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Dr Miranda Crowdus

Assistant Professor, Religions and Cultures

Miranda Crowdus is an assistant professor at the Department of Religions and Cultures at Concordia University in Montreal, Canada, where she will also be directing the Institute for Canadian Jewish Studies. Crowdus’ research interests lie at the intersection of ethnomusicology and Jewish Studies. She earned her doctorate at City University London in 2016 that focused on intercultural encounters in grassroots music-making initiatives in South Tel Aviv, Israel. Prior to her move to Canada, she spent five years in Hanover, Germany, as a research associate at the European Centre for Jewish Music under the directorship of Professor Sarah Ross where she conducted research, assisted with programming, curriculum development and community outreach. She is currently working on research on Jewish cultural heritage and cultural sustainability with a particular emphasis on intangible cultural heritage.

Miranda Crowdus est professeure adjointe au Département des religions et des cultures de l'Université Concordia à Montréal, au Canada, où elle dirigera également l'Institut d'études juives canadiennes. Ses intérêts de recherche se situent à l'intersection de l'ethnomusicologie et des études juives. Elle a obtenu son doctorat à la City University de Londres en 2016, axé sur les rencontres interculturelles dans le cadre d'initiatives musicales populaires dans le sud de Tel-Aviv, en Israël. Avant de (re)déménager au Canada, elle a passé cinq ans à Hanovre, en Allemagne, en tant qu'associée de recherche au Centre européen de musique juive sous la direction du professeur Sarah Ross où elle amené des recherches, aidé à la programmation, à l'élaboration de programmes età la sensibilisation communautaire. Elle travaille actuellement sur des recherches sur le patrimoine culturel juif et la durabilité culturelle avec un accent particulier sur le patrimoine culturel immatériel.

Teaching activities



RELI 220 Introduction to Judaism

RELI 6017 Nations in Conversations? Jewish and Indigenous Voices in Canada


Dr. Singh is Assistant Professor of Art and Racial Justice in the Department of Art History, as well as the Faculty for Fine Arts nominee for a Tier II Canada Research Chair. She is an interdisciplinary scholar trained in cultural theory and ethnic studies. Broadly, her work centers the racial, gendered, and sexual politics of embodiment, surveillance, and policing. Using anti-colonial methods of reading and sensing, Singh builds on theories of opacity across two book-length projects. The first, her in-progress manuscript “Militant Bodies: Racial/Religious Opacity and Minoritarian Self-Defense,” takes a materialist feminist approach to explore questions that center post-9/11 racial and religious hyper-policing of Muslim and Sikh bodies. Through a politics of religious dress, hair, and adornment, this project interrogates the related racial, gendered, and queer life of turbaned and hijabi bodies to analyze the twinned expansion of contemporary Islamophobia and surveillance culture. The second book project, “Opacity in Black and Brown: Race, Aesthetics, Anonymity,” will further analyze opacity, anonymity, and autonomy as essential to a radical politics beyond representation for minoritarian peoples. Moreover, she teaches courses in Asian and Arab diasporic cultural studies; race, affect, and aesthetics; visual culture and surveillance studies; and the politics of fashion and the body.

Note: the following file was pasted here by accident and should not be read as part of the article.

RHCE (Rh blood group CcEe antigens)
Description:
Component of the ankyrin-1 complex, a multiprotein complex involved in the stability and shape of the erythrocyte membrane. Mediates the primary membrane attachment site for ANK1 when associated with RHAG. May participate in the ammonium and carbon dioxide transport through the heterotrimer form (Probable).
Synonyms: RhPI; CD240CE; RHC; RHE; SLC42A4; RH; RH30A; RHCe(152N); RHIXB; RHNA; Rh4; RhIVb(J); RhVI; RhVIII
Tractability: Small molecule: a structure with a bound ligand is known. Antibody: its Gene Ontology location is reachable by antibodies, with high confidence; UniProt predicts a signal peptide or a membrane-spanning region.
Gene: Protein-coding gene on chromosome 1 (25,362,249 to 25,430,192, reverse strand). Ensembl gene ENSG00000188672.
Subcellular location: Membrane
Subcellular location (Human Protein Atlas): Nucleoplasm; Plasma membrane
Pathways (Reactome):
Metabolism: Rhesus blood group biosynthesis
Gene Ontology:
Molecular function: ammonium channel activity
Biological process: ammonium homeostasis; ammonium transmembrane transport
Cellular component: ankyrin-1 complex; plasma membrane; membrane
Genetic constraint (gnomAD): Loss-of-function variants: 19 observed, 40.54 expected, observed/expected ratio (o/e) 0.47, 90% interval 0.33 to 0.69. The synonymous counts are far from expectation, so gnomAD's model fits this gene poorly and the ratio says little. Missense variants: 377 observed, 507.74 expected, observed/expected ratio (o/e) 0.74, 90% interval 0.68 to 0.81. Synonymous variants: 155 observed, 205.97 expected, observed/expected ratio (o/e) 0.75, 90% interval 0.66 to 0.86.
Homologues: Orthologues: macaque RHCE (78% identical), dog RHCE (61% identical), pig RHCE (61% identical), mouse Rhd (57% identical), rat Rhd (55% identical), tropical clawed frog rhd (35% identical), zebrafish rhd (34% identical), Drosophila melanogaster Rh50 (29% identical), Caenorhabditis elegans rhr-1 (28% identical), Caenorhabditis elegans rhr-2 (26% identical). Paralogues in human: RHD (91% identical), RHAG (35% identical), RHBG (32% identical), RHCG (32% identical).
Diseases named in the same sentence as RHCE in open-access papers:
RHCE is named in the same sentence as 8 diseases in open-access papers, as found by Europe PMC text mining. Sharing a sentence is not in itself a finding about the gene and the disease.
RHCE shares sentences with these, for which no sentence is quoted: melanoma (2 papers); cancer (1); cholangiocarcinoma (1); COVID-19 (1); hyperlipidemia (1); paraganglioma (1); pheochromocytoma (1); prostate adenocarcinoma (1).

Currently, she serves as Reviews Editor for the College Art Association’s 
Art Journal. Singh has been published in journals including Sikh FormationsCritical Ethnic StudiesQEDSurveillance and SocietyRhizomes, and the Journal of Asian American Studies. She received her PhD from the University of Washington, held postdoctoral fellowships at the University of Illinois – Urbana-Champaign and the University of Texas at Austin, and served as an assistant professor at Virginia Tech prior to her arrival in Montréal. 

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